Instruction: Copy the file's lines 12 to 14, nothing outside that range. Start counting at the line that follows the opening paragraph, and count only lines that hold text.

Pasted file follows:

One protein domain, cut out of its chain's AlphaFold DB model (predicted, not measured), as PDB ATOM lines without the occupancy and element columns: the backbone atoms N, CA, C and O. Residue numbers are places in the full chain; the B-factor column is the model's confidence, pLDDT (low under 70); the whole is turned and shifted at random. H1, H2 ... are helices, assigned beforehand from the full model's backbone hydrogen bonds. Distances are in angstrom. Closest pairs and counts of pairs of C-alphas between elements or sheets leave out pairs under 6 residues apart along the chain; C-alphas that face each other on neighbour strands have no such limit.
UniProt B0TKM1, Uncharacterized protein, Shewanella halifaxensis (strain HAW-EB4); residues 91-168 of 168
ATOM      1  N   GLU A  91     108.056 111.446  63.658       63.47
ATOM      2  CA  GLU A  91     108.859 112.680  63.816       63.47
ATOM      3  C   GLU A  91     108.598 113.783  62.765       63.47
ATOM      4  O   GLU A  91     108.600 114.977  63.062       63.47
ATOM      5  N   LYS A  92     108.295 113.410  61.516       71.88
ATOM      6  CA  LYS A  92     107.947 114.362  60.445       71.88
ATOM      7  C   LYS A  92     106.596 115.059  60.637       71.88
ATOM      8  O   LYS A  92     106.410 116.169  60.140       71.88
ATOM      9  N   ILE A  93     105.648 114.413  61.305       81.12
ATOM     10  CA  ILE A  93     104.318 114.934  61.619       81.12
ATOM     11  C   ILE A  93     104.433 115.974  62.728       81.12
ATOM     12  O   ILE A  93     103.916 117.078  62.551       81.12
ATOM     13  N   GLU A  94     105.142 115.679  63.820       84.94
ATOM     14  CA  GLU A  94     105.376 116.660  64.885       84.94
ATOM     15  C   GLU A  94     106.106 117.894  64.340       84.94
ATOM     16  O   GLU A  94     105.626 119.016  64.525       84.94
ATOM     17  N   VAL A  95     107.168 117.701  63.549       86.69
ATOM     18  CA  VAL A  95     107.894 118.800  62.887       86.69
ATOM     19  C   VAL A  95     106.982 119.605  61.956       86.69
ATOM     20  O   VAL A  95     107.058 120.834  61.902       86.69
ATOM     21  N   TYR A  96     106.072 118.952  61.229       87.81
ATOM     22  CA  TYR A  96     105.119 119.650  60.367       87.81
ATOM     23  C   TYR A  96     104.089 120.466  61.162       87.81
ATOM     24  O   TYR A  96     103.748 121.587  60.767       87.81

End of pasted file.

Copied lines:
ATOM     11  C   ILE A  93     104.433 115.974  62.728       81.12
ATOM     12  O   ILE A  93     103.916 117.078  62.551       81.12
ATOM     13  N   GLU A  94     105.142 115.679  63.820       84.94